Definitely this needs to be changed in order for Judaism to thrive and become a stronghold for up and coming Jews, rather than some estranged cousin of a religion.

  • Joe in Australia says:

    This sort of thing isn’t a problem at single-gender schools, although I suppose they may have problems of their own.

  • Kim says:

    Imagine a group of people moving a piano. They need to have a plan, they need to decide on a route, they need to think about the width of doors, and the angle of the tilt. There are so many factors to getting that piano into that truck–so many mini-discussions with all the men. Communication is paramount, and so is compromise and agreement. They cannot do this job without working as a team. Child-rearing is like this as well. Ultimately the parents have the final say, but generally they are living within a community of some sort, with people who have some similarities. Everyone has to utilize the resources given to them to patch together some kind of plan. When a divorce is in the picture, this becomes even more difficult then before, as parents have more to overcome to agree, and some use the children’s education or whatever as revenge against the other parent. This is another issue, but there are a lot of parents out there who have this issue. “I wanted to send A to girl school, but her Dad won’t hear of it.” etc.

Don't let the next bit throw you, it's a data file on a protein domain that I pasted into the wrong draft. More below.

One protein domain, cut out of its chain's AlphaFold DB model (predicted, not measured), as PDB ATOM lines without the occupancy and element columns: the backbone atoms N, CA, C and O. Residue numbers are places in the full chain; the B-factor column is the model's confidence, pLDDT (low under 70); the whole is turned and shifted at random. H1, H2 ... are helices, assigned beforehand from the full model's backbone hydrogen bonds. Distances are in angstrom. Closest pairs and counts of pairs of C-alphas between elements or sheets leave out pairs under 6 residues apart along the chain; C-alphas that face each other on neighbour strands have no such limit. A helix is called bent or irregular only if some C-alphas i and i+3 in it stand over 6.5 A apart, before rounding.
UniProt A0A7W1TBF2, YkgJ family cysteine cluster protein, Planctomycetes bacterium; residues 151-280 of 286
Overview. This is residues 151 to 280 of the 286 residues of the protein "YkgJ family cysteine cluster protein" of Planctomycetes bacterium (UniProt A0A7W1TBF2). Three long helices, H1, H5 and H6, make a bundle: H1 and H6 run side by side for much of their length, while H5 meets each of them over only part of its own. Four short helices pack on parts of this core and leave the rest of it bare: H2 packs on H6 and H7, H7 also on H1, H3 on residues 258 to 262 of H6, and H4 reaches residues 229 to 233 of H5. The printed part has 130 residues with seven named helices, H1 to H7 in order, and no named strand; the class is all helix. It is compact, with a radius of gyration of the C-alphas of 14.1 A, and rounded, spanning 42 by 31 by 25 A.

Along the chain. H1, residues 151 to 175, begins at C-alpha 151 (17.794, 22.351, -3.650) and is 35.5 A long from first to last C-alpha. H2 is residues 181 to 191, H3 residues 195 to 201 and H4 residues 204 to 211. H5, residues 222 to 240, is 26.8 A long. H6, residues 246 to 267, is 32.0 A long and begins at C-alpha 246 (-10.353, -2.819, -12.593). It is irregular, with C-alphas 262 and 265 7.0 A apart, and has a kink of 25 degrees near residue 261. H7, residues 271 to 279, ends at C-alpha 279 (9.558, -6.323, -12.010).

or put in whatever issue.